It’s interesting to watch how people interact with the Printemps CUBEcois protest banner installation as it was on exhibit in the EV Building Atrium at Concordia University from October 12th to the 18th, 2014. The time-lapse video of the CUBE’s exterior was recorded between 5-6pm during a Thursday rush hour. It was initially recorded at the rate of one photograph every 2 seconds using a GoPro Hero 3. The images were edited together at a video frame rate of 12 frames per second (FPS). So for every second that passes in the video, the actual time that lapsed during the recording is 24 seconds, hence the choppiness of the footage. Time goes by quickly so only the slow-movers and interested lingerers are apparent. When advancing through the footage frame-by-frame, though, interaction with the CUBE becomes more noticeable.
Most people just walk past on their way to and from the metro, offering nothing more than a glance. A few loiter adjacent to the cube with their impatient glances focused on their phones, seemingly oblivious to the cube. Others stop for a while and contemplate the CUBE without entering. Some stop to read the artist statement before entering. One person can be observed arriving with deliberate attention. He stops, takes out his camera then enters the cube. Seconds later (or actually more than a minute later in real-time) the same person emerges from the cube and begins taking photos from multiple sides, careful to capture its best angle. His interest in the installation is observable.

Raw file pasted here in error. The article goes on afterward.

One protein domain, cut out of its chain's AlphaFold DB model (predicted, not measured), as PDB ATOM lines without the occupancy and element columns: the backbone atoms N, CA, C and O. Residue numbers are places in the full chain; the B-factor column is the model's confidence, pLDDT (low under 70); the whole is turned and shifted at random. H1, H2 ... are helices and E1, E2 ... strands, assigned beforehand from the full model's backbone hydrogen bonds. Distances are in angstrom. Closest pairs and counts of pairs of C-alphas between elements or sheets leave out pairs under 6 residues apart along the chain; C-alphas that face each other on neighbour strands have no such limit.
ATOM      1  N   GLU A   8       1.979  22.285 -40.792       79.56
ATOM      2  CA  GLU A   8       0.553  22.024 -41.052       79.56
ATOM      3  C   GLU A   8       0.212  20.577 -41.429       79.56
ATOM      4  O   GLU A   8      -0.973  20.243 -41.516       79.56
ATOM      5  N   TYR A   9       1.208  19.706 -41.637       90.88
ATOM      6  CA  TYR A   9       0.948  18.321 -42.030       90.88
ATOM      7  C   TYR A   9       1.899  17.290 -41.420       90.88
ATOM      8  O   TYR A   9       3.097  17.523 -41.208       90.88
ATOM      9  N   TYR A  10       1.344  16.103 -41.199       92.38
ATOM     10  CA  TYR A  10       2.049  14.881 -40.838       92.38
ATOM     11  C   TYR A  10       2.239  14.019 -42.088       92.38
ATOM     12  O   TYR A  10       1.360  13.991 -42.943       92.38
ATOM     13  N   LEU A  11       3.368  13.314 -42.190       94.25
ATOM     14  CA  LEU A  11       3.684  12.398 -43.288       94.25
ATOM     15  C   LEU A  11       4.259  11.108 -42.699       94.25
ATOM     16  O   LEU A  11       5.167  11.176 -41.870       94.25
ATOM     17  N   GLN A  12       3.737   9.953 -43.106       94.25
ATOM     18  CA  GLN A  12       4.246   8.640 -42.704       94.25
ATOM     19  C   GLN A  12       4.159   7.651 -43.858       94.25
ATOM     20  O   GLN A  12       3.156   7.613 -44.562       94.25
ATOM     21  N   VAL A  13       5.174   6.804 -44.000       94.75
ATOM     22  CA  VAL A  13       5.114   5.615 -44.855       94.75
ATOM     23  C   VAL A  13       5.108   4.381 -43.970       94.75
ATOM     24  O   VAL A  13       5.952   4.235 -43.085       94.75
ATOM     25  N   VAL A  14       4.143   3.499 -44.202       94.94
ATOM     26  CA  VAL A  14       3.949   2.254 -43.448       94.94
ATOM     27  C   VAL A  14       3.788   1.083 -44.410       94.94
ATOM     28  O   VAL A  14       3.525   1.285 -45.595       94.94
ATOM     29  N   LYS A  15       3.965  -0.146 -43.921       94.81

As the person who conceived the Printemps CUBEcois, I made daily visits to the installation. I like to sit at a distance from the same perspective as the exterior time-lapse camera. I also go inside the cube from time to time. I linger myself and monitor others with my surveying eyes and curious ears. People glance upwards to ceiling’s anticapitalist banner. They point at video projections to draw a friend’s attention to a particular image. They remember specific demonstrations as represented by a particular banner. I overheard a passerby complaining to a friend about the wastefulness of the Concordia Student Union executive for having spent funds on such an “atrocity”. “They are promoting dissent,” he said as I listened with a smile. I was sent an email by a history teacher who wrote, “While viewing [the cube], I understand the importance of archives. Not like a dusty memory destined to be studied in 20 years, but like something living, something that nourishes reflection and action. As a historian, history teacher, etc., it makes me think of history in a different way. What you have done inspires action and projects forward into the future.”
In case you missed this short one-week exhibit of the Printemps CUBEcois installation, below are two time-lapse videos of the inside and outside of the cube.
Time-lapse de l’extérieur :
Time-lapse de l’intérieur :